By Lt. Col. Steve Ranson and Sgt. 1st Class Erick StudenickaJanuary 9, 2008
RENO, Nev. (Army News Service, Jan. 9, 2008) -- Nevada Sen. Harry Reid inspected the flooded town of Fernely, Nev., in an Army National Guard UH-60 Black Hawk helicopter Monday and requested President George Bush declare the Fernley flood a disaster, making home and business owners and the town eligible for federal aid.
A joint effort among three military services provided some quick relief for Fernley flood victims over the weekend.
The Nevada National Guard delivered more than 93,000 Meals Ready to Eat, or MREs, to the North Lyon Fire District's fire station Sunday after picking up the rations at Fallon Naval Air Station.
Three U.S. Coast Guard C-130 transport planes picked up the MREs at Moffitt Field near San Jose, Calif., and flew them to NAS Fallon to await the 45-minute drive to Fernley.
"Each pallet contained 2,304 MREs," said Lt. Mike Woodrum, operations officer with Coast Guard Air Station Sacramento.
The Nevada Army Guard's 593rd Transportation Company based out of the Washoe County Armory north of Reno was tasked with the ground transportation.
Staff Sgt. Patrick Marshall, convoy commander, was one of about 40 Soldiers and Airmen activated on state active duty orders to assist Fernley residents.
"All of our Soldiers volunteered for this mission," Marshall said.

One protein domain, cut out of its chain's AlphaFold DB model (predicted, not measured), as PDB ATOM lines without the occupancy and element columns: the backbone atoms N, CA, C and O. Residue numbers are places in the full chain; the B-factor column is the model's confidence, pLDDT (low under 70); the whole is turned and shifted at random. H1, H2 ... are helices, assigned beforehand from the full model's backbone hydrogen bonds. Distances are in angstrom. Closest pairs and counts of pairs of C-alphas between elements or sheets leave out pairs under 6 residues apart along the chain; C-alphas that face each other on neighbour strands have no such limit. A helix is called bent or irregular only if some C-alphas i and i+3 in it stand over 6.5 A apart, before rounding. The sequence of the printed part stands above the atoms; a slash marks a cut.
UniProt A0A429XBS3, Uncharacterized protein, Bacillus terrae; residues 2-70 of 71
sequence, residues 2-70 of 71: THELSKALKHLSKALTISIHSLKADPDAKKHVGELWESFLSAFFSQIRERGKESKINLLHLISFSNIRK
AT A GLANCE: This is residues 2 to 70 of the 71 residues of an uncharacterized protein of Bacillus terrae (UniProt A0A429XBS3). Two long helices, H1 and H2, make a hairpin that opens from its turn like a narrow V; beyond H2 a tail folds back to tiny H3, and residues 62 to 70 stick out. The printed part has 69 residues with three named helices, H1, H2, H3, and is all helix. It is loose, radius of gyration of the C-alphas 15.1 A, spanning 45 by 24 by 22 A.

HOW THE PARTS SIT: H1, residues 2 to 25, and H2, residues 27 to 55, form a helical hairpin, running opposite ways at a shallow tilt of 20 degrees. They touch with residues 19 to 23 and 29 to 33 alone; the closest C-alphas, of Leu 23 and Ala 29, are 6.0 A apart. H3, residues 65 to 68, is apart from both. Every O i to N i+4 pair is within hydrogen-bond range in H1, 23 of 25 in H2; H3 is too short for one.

About 800 homes and business were hit by the flood. Waters are draining but rose to eight feet in places.
Gov. Jim Gibbons has already declared a state of emergency, which gave the county state help.
Sen. Reid said he would make it his priority to get the town's residents back into their homes as quickly as possible during a news conference Monday at the Nevada Air National Guard base in Reno following his flight over Fernely.
Sen. Reid said Nevada Sen. John Ensign, U.S. Rep. Dean Heller (Nevada) would send a letter to the president Monday describing the damage caused when the Truckee Canal broke Saturday, forcing about 1,500 people in Fernley out of their homes.
What he saw when he flew over the two-mile flooded area surprised him.
"I thought it would be like a city block, but it's a really large area," he said.
Workers from the Nevada Division of Emergency Management and the Federal Emergency Management Agency are working on an estimate of the damage. The president has to declare a disaster for any federal funds to go to the city or residents.
(Lt. Col. Steve Ranson and Sgt. 1st Class Erick Studenicka serve with Nevada National Guard Public Affairs.)